The keyword here is ‘permutations’: it is in many respects one of the hallmarks of Caylo-Baradi’s poetry which is a poetry of constant and often surprising change. This poem is loaded with possibilities: there are ‘doubts’ which means that nothing is clear-cut or set in stone. ‘Sunsets’ are never constants. They are always changing colour. ‘Car-chases’ are always on the move until the final denouement. ‘Moons’ wax and wane. ‘Glasses of wine’ could be half full or half empty. Keeping ‘a museum’ of all these moments is one way of trying to preserve things that are, in reality, ephemeral. The last three lines of the poem demonstrate just how fragile and random all these things really are. The imagery in this poem is also of interest. I like the way Caylo-Baradi progresses his lines and images by association. Look at the phrase ‘with lipstick glossy as rivers in sunset’ and think of the associations that may have led to this phrase: lipstick – lip gloss –liquid – river – surface sheen – red – sunset. Other phrases, such as ‘they cup nights in coffee’ surprise and delight. The idea of putting ‘night’ into a cup of coffee works here because we understand the meaning but savour the order in which he has chosen to place his words.


At other moments, he writes with such clarity and elegance about everyday occurrences that even the most mundane matters seem elevated in his hands. Here is a section from ‘Flight Destinations’:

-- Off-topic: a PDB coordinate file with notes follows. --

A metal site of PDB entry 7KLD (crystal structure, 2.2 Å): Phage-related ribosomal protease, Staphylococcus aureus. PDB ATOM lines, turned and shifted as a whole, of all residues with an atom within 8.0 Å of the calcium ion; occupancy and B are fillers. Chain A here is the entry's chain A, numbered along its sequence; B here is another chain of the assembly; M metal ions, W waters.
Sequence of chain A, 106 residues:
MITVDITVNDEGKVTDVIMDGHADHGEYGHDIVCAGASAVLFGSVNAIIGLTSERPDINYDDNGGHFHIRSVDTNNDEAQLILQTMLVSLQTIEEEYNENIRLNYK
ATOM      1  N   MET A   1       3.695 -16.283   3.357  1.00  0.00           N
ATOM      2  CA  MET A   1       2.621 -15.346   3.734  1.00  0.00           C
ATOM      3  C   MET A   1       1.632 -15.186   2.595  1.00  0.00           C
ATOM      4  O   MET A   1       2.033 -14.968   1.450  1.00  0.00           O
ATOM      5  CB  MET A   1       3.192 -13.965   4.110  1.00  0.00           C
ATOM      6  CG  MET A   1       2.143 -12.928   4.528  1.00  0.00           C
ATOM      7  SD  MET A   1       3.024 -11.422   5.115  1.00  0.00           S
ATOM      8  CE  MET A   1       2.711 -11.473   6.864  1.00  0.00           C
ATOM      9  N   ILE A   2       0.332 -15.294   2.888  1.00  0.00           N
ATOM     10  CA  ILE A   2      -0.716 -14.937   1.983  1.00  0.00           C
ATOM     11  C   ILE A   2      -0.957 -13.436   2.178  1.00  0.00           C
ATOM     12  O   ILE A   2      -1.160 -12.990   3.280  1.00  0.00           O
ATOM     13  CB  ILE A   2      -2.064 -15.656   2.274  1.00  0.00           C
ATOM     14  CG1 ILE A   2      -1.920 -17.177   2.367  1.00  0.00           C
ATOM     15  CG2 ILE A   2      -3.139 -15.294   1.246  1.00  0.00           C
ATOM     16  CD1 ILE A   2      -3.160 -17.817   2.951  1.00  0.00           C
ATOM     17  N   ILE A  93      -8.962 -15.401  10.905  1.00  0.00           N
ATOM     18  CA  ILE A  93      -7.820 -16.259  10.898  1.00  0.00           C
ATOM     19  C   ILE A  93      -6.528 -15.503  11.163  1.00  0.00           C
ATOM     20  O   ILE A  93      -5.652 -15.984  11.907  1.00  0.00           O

A glass of milk departs a dining table,

destined for patterns on the floor that hold

a child’s delirious giggles. His tiny

fingers reach for something in the air,

perhaps for other sounds, still oblivious

of maternal patience cleaning up another mess,

another challenge testing single parenthood.


The descriptive images in this slim collection are full of surprises. In ‘Cruising Country’ endless green fields are described as being ‘vast as boredom uninterrupted’ and music from the car radio is like ‘7pm dinner without frills’. In ‘Neighborhood Watch’ ‘sneakers dangling / from wires look like repositories / of unfettered playfulness & / optimism’ and in ‘Smooth Criminal’, ‘Diana was a bee from our yard, / hanging out on flowers like someone pollinating / backstage doors with unusual charm.’